Guided reading and writing instruction aims to encourage develop good reading and writing skills. These strategies, although good for all ages of students, are primarily found in the primary grades. In guided reading and writing, the teacher serves as a model, usually in whole group instruction. Then, the students transition to small groups and individuals. The teacher, or the guide, teaches skills that she wants students to include in their own reading and writing.
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Fluency is a major component of guided reading. A fluent reader reads with speed, accuracy and expression. This is often missing from the reading of young readers. In the classroom, students need to hear the teacher read with speed, accuracy and expression. With shared reading, the teacher reads books aloud to the class and serves as an example of a fluent reader. Students can also engage in echo reading and choral reading. With choral reading, the class alternates reading parts to each other. For example, the boys would read one sentence and the girls would read the next sentence. Echo reading is when the teacher reads a sentence first and the class echoes the sentence back to him.
Comprehension is an essential reading objective for all grade levels. Students must be able to understand what they read or they are not successful readers. Comprehension instruction takes place in a whole group or small group setting. Before reading, the teacher can have the students make predictions based on illustrations and background knowledge. Predictions are important because they help set a purpose for reading. Graphic organisers also play a large part in this element of guided reading. Graphic organisers help students learn to organise their thoughts, questions and understandings. These can be used before reading, during reading and after reading.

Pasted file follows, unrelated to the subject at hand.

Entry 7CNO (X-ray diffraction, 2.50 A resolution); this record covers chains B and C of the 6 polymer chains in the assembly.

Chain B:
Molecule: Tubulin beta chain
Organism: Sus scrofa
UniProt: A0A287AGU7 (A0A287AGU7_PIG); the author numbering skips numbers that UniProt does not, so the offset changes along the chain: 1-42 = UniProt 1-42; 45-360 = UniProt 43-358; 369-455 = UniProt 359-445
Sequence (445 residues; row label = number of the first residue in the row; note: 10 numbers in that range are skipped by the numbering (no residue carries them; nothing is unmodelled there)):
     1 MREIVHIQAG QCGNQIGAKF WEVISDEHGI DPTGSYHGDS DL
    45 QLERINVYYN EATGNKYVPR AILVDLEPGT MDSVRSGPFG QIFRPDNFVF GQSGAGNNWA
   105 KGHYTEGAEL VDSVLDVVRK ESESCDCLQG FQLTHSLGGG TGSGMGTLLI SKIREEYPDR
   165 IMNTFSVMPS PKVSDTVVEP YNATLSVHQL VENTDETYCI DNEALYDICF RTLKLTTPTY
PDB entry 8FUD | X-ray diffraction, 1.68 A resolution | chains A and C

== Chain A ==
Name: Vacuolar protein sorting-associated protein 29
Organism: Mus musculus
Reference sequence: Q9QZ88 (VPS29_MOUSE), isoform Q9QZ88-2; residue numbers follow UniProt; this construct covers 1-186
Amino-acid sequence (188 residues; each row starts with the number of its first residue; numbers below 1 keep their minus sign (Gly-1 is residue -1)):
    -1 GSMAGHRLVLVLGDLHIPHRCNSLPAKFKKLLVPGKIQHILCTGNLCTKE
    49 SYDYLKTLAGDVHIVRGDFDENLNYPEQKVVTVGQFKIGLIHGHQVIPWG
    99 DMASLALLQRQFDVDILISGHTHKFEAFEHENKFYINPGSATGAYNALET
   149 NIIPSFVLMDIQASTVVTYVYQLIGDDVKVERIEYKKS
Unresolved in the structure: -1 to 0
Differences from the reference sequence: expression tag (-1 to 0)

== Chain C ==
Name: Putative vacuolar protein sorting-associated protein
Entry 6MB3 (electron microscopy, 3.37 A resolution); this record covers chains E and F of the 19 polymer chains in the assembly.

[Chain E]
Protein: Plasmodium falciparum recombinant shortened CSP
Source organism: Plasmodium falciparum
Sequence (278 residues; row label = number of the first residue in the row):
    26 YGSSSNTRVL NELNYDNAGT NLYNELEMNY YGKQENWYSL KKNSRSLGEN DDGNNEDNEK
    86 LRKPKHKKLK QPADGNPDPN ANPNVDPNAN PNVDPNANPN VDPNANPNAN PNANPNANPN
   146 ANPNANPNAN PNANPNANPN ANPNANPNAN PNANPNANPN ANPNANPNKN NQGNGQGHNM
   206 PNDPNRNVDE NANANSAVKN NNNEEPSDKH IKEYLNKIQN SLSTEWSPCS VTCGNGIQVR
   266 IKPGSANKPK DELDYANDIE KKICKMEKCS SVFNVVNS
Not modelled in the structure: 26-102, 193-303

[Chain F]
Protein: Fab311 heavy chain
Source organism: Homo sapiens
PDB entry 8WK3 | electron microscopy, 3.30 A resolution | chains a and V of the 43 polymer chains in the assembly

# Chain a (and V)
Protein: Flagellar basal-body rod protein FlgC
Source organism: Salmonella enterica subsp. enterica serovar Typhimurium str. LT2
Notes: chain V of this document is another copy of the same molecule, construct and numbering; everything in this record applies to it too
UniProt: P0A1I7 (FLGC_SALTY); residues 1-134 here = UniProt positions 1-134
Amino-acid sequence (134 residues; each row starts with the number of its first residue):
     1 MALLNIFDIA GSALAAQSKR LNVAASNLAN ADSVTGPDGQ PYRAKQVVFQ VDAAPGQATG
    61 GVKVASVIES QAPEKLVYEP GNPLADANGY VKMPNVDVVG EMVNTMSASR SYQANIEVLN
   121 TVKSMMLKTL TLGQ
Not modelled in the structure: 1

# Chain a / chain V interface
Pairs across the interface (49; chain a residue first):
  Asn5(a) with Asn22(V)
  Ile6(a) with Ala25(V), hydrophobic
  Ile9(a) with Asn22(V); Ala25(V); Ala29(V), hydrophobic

Vocabulary is a main part of guided reading and guided writing instruction. During guided reading, students need to be introduced to new vocabulary words that occur in the book so they can understand what they read and read it more fluently. These vocabulary words are usually words that students may not have been exposed to or cannot sound out. Students should also be encouraged to add new vocabulary words into their writing. By reading good examples of writing to the class, the teacher can encourage students to have a rich vocabulary in their pieces of writing.
Guided writing aims to teach students appropriate writing mechanics, such as grammar and punctuation. The teacher demonstrates writing by engaging in shared writing with the class. During this time, the teacher and the students work together to write. The teacher can choose to focus on a different skill for each lesson, such as appropriate punctuation or using exciting verbs. After this short lesson, the students are expected to carry over what was taught into their pieces of writing.
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